Opt for dark, neutral colors. “Unless the job is at an undertaker’s, don’t wear a black suit” jokes a writer for GQ.[2] Cotton is better than linen, even during the summer, because it does not crease. Shoes need to be black or brown- black goes well with a grey or blue suit while brown shoes can be worn with a blue or brown suit. Be sure to avoid mixing brown and black in your outfit and go for leather shoes instead of suede.

Garish patterns on ties should be avoided because they can distract an interviewer. The tie is ideally meant to compliment the whole ensemble. You can match it with the suit as well as the shirt. It is always easier to go for a plain white shirt with a single-colored, non-patterned tie. The same should apply to your socks because the interviewer will definitely notice.



Women have flexibility between a jacket paired with a skirt or pants. When it comes to skirts, the hemline should be no more than a pen’s length above your knee. Black is always perfect. Navy or brown are also fine, especially in the summer.

A simple striped or plain blouse is a safe option, with white being the most preferable. You should avoid patterns at all costs. You can add some color to your outfit with a scarf, but avoid getting adventurous with the shoes. Your heels should remain at a height that is sensible. Stick with a simple black pump or polished black boots depending on the weather.[3]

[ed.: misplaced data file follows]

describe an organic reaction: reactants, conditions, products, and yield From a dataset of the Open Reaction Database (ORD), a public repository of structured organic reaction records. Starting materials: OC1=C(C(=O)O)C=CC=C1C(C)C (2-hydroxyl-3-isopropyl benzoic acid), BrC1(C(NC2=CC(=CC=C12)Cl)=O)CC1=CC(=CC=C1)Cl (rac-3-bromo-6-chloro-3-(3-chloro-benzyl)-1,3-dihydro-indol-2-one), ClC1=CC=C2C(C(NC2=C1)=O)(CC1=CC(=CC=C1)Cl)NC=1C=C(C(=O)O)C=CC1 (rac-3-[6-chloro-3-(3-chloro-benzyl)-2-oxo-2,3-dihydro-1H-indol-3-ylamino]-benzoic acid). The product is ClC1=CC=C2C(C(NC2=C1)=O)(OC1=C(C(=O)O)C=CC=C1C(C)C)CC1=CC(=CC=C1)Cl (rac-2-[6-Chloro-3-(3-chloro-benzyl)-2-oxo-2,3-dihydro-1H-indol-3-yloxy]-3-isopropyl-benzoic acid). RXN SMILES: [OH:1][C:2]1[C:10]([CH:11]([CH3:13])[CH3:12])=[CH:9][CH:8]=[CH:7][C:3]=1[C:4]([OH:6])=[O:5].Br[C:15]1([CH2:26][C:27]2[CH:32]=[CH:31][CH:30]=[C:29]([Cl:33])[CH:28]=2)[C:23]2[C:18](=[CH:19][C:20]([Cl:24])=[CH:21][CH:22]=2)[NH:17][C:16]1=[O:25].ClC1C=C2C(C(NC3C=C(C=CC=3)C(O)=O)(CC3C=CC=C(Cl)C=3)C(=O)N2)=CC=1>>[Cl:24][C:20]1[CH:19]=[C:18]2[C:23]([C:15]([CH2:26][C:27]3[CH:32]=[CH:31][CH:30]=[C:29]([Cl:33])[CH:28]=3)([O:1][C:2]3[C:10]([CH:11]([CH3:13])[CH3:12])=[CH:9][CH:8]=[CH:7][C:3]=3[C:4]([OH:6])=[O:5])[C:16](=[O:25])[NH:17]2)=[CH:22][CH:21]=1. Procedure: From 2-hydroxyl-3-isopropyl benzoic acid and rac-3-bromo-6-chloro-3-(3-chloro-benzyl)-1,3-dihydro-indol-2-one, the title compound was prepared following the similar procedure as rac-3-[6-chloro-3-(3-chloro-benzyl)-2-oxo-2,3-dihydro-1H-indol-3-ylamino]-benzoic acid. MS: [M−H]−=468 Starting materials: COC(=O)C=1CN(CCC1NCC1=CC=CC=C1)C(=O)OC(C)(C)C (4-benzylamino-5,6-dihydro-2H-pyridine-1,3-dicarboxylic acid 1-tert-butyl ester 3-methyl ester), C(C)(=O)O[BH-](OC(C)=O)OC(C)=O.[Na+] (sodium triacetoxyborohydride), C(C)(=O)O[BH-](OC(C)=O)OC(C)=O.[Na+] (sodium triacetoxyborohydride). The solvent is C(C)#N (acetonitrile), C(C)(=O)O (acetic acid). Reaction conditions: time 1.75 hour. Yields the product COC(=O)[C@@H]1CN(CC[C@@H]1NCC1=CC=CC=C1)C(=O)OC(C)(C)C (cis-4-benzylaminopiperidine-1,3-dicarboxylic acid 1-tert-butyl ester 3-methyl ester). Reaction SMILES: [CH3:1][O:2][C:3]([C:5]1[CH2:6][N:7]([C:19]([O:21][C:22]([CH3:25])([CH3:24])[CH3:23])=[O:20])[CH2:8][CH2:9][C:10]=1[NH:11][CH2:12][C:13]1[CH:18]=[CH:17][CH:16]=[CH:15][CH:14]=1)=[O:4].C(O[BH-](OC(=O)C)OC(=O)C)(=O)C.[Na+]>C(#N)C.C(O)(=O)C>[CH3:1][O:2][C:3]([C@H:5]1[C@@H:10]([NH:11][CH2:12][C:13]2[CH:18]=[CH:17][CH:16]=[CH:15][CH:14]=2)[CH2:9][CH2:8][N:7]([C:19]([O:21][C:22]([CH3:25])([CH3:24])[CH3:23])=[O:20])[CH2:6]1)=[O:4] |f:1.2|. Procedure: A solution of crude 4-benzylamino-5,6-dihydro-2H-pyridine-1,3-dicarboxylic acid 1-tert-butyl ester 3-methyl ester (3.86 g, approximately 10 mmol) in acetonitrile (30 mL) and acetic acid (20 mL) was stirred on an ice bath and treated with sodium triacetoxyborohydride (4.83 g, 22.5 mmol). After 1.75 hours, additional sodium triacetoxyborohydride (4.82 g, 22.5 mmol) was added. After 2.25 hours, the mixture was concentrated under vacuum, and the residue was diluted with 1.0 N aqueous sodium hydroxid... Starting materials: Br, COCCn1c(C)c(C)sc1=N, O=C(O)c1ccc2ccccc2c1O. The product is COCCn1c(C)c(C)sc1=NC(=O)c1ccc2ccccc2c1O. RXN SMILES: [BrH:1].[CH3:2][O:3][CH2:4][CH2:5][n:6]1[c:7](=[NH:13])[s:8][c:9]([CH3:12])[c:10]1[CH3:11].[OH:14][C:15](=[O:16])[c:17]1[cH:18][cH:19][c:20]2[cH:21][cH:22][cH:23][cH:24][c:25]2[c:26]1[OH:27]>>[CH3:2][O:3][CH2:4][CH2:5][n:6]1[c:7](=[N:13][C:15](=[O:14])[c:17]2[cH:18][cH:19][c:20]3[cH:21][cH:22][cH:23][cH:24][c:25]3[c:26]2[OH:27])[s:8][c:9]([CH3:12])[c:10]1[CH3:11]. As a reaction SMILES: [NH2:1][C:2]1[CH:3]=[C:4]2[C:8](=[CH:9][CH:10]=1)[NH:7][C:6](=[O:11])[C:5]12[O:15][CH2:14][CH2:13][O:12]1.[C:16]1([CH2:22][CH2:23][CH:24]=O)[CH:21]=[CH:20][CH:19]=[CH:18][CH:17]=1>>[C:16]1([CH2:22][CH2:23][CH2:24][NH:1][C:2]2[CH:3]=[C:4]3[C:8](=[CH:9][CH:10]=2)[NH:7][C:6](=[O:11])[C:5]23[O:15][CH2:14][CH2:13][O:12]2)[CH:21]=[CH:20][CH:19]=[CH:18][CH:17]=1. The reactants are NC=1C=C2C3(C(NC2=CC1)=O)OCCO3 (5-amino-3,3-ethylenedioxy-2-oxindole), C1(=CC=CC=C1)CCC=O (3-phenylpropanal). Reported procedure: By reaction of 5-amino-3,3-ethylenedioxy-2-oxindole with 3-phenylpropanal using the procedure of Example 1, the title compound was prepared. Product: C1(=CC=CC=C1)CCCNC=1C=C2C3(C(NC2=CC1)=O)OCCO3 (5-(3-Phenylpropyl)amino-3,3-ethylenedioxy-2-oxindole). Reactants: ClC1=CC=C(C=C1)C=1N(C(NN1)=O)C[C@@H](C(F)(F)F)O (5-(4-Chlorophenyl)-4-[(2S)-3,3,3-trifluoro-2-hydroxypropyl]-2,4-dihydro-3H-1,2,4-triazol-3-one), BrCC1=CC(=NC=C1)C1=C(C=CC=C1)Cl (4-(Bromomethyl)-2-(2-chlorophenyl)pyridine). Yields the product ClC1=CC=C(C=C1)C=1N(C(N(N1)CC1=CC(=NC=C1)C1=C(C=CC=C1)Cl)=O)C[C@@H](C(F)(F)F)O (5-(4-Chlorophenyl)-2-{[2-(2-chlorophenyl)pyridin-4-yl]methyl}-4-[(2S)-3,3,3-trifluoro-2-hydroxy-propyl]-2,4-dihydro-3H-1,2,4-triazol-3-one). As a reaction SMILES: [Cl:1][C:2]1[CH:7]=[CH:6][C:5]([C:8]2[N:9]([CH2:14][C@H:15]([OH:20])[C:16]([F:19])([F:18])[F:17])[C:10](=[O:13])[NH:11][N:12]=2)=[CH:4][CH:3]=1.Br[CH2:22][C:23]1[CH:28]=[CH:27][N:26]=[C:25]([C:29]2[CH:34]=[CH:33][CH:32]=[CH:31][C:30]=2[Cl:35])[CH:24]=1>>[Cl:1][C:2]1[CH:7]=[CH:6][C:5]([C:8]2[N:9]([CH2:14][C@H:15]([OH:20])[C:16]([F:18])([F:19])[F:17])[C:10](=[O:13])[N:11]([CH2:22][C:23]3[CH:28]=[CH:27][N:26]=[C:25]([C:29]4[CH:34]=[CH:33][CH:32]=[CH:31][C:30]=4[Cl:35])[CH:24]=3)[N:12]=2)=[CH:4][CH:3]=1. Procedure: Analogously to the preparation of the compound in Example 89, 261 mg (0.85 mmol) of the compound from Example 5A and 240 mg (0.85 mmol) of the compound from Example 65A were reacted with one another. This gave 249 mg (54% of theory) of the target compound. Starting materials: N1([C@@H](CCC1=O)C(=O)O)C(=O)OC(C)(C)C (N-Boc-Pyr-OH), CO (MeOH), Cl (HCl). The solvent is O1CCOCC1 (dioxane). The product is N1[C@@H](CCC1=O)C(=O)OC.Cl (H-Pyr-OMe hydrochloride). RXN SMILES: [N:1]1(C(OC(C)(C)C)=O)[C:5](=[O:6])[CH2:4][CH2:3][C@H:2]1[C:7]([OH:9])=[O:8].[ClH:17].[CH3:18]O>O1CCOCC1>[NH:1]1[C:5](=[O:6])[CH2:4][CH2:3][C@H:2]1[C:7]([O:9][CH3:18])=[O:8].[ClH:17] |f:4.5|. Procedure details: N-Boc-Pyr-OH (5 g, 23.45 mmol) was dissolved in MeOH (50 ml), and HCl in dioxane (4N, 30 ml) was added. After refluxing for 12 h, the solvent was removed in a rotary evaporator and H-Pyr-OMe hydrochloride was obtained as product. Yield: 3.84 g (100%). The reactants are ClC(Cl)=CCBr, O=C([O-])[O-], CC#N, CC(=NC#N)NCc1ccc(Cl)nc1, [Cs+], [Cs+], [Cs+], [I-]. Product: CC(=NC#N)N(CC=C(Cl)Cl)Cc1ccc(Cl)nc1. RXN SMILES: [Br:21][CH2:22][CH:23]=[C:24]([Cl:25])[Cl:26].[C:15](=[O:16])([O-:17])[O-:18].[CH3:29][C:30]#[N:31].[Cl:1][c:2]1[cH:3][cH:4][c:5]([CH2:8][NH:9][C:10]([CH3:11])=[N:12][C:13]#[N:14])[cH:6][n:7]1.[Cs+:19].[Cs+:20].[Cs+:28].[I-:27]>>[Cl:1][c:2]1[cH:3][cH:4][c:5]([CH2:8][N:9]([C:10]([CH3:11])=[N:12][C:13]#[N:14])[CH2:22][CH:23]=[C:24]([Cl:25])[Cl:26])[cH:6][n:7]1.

If you look great, you will feel confident, and you have a higher chance of impressing your interviewer. Ensure that what you wear reflects your personality yet maintains a safe level of conservatism, particularly for the first interview. Do the necessary prep work before the interview, and you are sure to impress your audience.

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Curious to learn more about other ways to create an executive presence that is sure to earn respect and gain the benefits given to those on top? Pre-order Boss Up! today!